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Showing content with the highest reputation since 01/04/2013 in all areas

  1. Many of the small towns in our region were built along the railroads. Quite a few have an old caboose on display honoring that heritage. I put together a day ride that took in five cabooses (plus the BBQ Caboose Café ), 215 miles, 8 counties. . . . and 2 happy Guzzisti on their romping Sports . . .
    17 points
  2. Celebrated twenty years with the Sport today.
    17 points
  3. I came across these old personal images I had posted on the internet years ago. I had forgotten all about them but when I went looking for images of brake reaction rods etc there they were. This was my Bimota DB1 with its custom alloy fuel tank (hidden) its Racing Campag wheels ( hand cut slick on the back) Staintune mufflers made for me by Sandy that owns Staintune, four piston Brembo calipers and other mods I cant remember. In the background is my lovely modified Hailwood Mille that I smashed to bits,sigh and the fairing for my TT2 Ducati race bike just peaking out there. Here is our race bike after finishing the the 86 F1 TT. back to camera brown jacket Axle the owner of the bike, facing in the leather is Pete Muir our rider in the blue jumper is an English race whose name I have forgotten but we got friendly with and he assisted us in our pit stops when he wasn't racing. Next to our bike is the winning factory Honda of Roger Burnett, or Roger Hairnet as we called him. Here's Aussie superbike Champ and also successful WSB rider Mal Campbell at Sydneys Oran park for the 87 swan series on the Factory NR 750 oval pistoned race bike Honda sent over for him to ride that year. Mal was a factory Honda rider at the time and Aussie Champ as well if memory serves. ten years later I was mechanicing for him at the Aussie WSB round on a Privateer Ducati 996. Still racing now Mal and still way faster than most at Phillip Island on Post Classic bikes like Suzuki RG500's. 86 TT and David Tardozzi's Works Bimota that he later destroyed at the Glen Helen section. We went and helped pick it up and it was a molten pool of wreckage in the middle of the road as it had caught fire. Totally destroyed. Bathurst 85 and the late great Roger Freeths Macintosh Suzuki, note the Monocoque Suzuki Superbike in the background.( https://amcn.com.au/editorial/monocoque-master-steve-roberts/) Also note the unpainted bronze welded frame on the Mcintosh so he could keep and eye out for any developing crack in this prototype frame.Macintosh built beautiful bespoke frames for all sorts of stuff back then and we could buy road kits of this exact bike. Roger was actually and Astrophysicist and part time racer who was very very good and used to win this yearly race regularly and was also Mulitple NZ champion. He also was a keen rally car navigator at national level in NZ for Possum Bourne and was tragically killed in a rally car accident way too young. Totally fast and safe bike racer though. Swan international series 87 Oran Park and factory Yamaha GP racer Rob Mcelnea. Our working arrangements at the 86 TT sharing a house with Steve Wynn's crew. Our bike in the background, with back to camera is rider Pete Muir, partially hidden in red overalls is the bikes owner Axel and in the foreground is Wynn's bikes. None of the Steves bikes finished a lap in anger that year, we finished every race and practice session. They weren't amused at the time. The others are visiting German spectators that dropped by apart from the two Pete is talking to who were Aussies visiting. My TT2 race bike. I built this from factory parts and a second hand engine brought up to factory specs. I had a perfect example to follow as Axles bike was a genuine factory bike.My first attempt at 2K painting as I recall. My old 888 race bike with sump extension and home made rear brake disk and carrier. I didn't like the Brembo rear caliper at the time and decided to use the Nissan. factory frame, Ohlins GP forks, no brake torque arm, Marchesini wheels carbon tank and fairings, Corse radiator. And for you guys, Jay Springsteen and his mechanic, Daytona 87 Ciao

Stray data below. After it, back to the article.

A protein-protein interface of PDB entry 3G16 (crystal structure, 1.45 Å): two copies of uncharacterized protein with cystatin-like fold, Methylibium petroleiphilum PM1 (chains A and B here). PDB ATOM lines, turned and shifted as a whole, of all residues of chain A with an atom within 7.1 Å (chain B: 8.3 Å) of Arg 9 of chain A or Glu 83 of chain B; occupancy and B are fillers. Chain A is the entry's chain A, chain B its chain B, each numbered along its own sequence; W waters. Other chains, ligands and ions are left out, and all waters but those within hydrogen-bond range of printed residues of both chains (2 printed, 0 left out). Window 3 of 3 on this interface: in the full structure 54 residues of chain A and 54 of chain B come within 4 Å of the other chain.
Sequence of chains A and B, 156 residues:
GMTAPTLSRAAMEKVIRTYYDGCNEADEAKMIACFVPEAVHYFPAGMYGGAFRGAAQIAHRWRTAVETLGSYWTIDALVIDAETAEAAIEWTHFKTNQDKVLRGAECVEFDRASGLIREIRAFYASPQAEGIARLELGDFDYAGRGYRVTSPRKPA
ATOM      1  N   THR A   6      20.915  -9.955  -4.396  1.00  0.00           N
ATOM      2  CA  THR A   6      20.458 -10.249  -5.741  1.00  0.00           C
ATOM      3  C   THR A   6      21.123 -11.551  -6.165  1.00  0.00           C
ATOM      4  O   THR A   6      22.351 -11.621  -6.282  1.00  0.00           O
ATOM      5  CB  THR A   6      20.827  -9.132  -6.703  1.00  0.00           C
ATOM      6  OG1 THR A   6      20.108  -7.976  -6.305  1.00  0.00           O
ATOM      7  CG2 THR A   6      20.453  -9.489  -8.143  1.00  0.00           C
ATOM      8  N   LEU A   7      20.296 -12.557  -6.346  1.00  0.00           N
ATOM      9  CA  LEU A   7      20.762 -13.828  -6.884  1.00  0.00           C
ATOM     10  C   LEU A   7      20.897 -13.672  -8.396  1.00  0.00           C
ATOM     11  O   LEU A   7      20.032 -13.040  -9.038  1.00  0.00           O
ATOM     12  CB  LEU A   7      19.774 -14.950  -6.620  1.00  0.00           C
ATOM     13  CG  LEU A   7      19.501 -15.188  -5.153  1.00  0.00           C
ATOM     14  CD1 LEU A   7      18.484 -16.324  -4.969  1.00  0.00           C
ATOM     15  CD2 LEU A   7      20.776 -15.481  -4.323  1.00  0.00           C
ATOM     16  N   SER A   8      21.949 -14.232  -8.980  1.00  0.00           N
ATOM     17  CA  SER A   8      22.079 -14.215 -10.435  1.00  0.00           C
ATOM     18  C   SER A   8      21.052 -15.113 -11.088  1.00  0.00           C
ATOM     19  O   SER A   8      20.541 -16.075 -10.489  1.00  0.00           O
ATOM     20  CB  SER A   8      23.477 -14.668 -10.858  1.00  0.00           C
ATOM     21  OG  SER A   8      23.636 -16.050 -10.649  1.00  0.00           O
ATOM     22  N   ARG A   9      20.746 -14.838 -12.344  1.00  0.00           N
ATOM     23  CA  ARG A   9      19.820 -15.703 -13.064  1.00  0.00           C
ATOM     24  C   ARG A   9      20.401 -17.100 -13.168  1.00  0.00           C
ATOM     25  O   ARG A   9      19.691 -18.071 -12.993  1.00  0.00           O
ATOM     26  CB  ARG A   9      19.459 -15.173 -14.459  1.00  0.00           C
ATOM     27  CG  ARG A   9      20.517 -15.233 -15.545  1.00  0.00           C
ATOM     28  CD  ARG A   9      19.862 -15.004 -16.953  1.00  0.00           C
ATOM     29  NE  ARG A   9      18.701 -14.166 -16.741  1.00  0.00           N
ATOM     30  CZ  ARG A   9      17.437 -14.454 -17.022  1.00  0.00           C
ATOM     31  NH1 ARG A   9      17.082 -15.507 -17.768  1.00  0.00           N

15 points
  4. So my buddy Mike has been filming a series of interviews at his Cul De Sac. It's a way to socially distance and still get a motorcycle fix during this wee pandemic. It's mostly British bikes because, well, that's what his channel is about but that doesn't mean there can't be some diversity. Some of his viewers have been clamoring for some Guzzis so I rounded up my friend Terry and gave them a double dose. The channel is at http://themightygarage.com and if you like great motorcycle videos then consider subscribing. New videos are released at least once a week and this time of year even more often.
    15 points
  5. Photo looking over Lyttelton Harbour in South Island New Zealand
    14 points
  6. It's been 5 years since my Corso passed away. I miss having a dog. I picked her up a couple weeks ago, she's a 2 month old "Blue" Cane Corso. My God, I got a refresher course on what Hell Raiser's little puppy's can be :/
    13 points
  7. My Griso 8v and V11 LeMans. Both are amongst the best sporting Guzzi’s of recent years. The demise of the big block Guzzi’s is why I cannot get excited about anything in their current line up. Bobbers and small block Adventure bikes just don’t do it for me I’m afraid .....
    13 points
  8. Picked up the Nero Corsa from Germany today [emoji16] IPA time. Cheers Tom. Sent fra min SM-A505FN via Tapatalk
    13 points
  9. 13 points
  10. Working with a freind to close deal on an almost "new" 2002 V11 LeMans. This will join my 2003 V11 (currently in garage with broken pawl return spring) and is my 4th MG. As I understand it was a part of collector's portfolio that was auctioned off, bought by a dealer and resold. Had 3 miles on it when purchased, current owner has about 2500 miles on odo now. It is all stock except for the handle bar risers and rear rack. Excited, waiting for DMV to get title squared away, send check to owner and have shipper to pick up in next few weeks. It is essentially in new condition. (Gonna have to hide this one from the wife out in the back garage as she already put the subtle kibosh on any more motorbikes) Despite being an endless tinker/modifier, I plan to keep this one just as she is, stock.